We have witnessed a growing emphasis on sustainability and waste management in the past couple of decades. We’ve all seen the picture of landfill facilities overwhelmed by the amount of refuse everywhere in the world - and felt compelled to do something about it. 

One area that has gained significant attention is the separation and composting of food waste at home. Alongside individual efforts, many US states have launched organic waste collection programs to encourage proper waste management practices. Greenblue, who developed several interactive maps and charts of composting infrastructure and supportive legislation in the United States, reported that 'in total, at least 27% of the US population has access to some kind of composting program that accepts either food waste only or food waste and some forms of compostable packaging'. That’s not too bad at all - but we can do better. 

The Food Waste Challenge

Food waste is a global concern that has far-reaching consequences for the environment, economy, and society. According to the Food and Agriculture Organization of the United Nations, roughly one-third of the food produced for human consumption is wasted annually, amounting to approximately 1.3 billion tons. This is alarming and raises concerns about resource depletion, increased greenhouse gas emissions, and the exacerbation of food insecurity.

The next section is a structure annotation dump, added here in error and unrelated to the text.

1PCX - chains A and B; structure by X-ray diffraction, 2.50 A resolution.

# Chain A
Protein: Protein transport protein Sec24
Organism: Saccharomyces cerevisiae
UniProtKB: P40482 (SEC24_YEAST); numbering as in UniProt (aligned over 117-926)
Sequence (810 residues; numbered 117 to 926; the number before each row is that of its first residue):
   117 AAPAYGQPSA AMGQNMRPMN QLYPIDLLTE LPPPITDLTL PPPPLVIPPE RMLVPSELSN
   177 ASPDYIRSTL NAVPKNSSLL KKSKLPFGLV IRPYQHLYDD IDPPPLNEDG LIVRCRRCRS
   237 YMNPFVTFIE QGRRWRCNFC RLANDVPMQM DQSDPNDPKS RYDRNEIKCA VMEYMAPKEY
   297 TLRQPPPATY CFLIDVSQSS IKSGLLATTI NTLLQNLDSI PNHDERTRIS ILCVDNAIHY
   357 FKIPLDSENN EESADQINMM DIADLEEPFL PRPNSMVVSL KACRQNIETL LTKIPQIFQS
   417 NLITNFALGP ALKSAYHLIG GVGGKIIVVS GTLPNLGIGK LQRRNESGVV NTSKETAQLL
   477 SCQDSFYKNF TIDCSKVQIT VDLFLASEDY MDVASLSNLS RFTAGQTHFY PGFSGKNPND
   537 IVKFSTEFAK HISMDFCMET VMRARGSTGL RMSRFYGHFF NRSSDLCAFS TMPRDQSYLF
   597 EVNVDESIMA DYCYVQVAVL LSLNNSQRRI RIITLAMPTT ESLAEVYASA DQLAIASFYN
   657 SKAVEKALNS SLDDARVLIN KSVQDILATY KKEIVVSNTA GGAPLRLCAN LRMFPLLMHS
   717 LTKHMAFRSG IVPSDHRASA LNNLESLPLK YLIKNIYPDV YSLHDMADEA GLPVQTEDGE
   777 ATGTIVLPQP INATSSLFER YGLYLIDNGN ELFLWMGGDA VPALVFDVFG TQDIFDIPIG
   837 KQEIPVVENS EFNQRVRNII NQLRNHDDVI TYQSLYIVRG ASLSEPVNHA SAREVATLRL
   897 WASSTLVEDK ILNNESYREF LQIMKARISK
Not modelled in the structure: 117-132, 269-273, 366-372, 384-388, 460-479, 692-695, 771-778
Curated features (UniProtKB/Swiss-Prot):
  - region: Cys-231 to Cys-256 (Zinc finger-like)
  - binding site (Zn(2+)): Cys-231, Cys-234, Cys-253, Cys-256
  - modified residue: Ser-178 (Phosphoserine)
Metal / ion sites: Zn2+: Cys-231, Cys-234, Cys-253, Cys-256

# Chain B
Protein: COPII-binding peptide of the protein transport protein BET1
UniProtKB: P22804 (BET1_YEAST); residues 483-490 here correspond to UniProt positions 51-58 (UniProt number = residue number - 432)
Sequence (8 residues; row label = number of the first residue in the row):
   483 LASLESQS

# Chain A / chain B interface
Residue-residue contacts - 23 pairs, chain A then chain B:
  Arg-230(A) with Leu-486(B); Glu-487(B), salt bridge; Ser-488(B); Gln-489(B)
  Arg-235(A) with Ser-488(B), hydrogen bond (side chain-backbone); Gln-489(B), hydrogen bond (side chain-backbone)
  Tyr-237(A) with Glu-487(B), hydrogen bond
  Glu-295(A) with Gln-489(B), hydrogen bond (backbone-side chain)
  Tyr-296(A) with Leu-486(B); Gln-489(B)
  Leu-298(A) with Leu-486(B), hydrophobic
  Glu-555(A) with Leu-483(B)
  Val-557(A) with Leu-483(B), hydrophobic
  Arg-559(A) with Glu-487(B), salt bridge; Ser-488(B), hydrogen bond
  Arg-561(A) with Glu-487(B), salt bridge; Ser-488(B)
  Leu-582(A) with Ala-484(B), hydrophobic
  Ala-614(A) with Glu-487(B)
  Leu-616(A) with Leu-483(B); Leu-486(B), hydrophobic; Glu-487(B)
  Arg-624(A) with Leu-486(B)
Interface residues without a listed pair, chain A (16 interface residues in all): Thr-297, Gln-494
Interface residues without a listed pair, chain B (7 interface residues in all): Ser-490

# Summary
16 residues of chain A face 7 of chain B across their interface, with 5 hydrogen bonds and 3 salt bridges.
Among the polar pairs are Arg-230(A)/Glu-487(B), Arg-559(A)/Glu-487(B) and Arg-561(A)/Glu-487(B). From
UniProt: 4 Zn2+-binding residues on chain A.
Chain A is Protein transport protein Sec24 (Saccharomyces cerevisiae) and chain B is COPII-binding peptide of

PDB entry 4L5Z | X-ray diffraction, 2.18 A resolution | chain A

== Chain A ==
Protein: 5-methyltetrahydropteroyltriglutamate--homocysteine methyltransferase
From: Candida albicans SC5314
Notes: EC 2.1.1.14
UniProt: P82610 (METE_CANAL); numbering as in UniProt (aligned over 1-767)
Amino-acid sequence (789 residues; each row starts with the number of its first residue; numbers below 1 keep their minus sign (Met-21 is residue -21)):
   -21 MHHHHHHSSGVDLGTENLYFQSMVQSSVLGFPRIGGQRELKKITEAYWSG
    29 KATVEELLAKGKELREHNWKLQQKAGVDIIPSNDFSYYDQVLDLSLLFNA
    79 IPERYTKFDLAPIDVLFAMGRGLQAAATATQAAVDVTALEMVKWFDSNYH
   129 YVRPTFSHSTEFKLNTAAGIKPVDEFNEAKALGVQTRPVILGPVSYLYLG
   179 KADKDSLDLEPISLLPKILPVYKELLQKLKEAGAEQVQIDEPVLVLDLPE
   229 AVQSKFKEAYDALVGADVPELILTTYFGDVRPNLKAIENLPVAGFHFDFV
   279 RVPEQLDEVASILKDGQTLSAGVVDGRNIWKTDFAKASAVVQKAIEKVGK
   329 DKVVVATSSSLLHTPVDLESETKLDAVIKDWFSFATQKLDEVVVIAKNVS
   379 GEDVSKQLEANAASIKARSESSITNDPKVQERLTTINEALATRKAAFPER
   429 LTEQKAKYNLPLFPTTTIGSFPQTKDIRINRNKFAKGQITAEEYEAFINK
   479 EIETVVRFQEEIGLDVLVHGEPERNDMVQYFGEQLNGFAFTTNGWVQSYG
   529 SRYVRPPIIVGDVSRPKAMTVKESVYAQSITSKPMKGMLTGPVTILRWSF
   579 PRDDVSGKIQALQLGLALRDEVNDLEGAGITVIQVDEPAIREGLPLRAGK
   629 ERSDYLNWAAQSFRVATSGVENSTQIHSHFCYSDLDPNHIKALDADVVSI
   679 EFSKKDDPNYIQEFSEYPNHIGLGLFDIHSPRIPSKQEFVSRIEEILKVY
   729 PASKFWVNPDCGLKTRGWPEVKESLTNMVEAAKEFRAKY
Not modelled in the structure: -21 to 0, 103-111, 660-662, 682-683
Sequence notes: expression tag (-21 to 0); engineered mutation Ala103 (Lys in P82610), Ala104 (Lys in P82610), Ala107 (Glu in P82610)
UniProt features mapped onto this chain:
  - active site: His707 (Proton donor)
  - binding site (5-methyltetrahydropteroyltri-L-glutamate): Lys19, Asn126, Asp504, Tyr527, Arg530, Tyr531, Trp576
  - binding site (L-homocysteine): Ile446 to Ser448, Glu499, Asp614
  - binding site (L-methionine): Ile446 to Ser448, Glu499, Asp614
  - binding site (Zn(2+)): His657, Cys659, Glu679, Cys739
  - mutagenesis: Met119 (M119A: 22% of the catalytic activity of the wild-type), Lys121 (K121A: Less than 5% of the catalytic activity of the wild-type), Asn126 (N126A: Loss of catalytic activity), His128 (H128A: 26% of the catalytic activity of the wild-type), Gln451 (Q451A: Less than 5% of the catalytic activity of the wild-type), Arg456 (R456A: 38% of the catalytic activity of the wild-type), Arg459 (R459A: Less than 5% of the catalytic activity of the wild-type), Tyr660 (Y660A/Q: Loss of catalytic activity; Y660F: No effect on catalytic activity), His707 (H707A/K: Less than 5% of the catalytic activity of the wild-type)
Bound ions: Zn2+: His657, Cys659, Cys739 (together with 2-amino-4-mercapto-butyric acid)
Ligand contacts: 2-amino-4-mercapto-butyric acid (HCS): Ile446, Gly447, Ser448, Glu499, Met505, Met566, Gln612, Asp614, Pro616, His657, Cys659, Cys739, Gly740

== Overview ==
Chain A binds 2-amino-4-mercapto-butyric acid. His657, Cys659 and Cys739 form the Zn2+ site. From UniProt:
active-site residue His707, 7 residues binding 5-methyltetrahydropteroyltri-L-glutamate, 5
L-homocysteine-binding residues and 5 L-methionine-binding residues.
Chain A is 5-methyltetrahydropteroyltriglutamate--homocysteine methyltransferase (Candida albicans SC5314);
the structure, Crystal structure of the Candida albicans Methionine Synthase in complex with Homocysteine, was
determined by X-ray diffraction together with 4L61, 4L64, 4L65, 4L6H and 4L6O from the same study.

Sustainability through Food Waste Separation

By separating food waste from other types of waste, such as plastics and paper, we enable the recovery of valuable nutrients and energy through composting. This process not only reduces landfill waste but also promotes a circular economy by creating nutrient-rich compost that can be used to enrich soil and support plant growth. Furthermore, composting diverts organic waste from landfills, where it would otherwise decompose anaerobically and release harmful methane gas, a major contributor to climate change.

Organic waste separation plays a vital role in fostering a collective effort towards a more sustainable future, whether utilizing government-led collection programs or composting in the backyard. And it all starts in our own kitchen.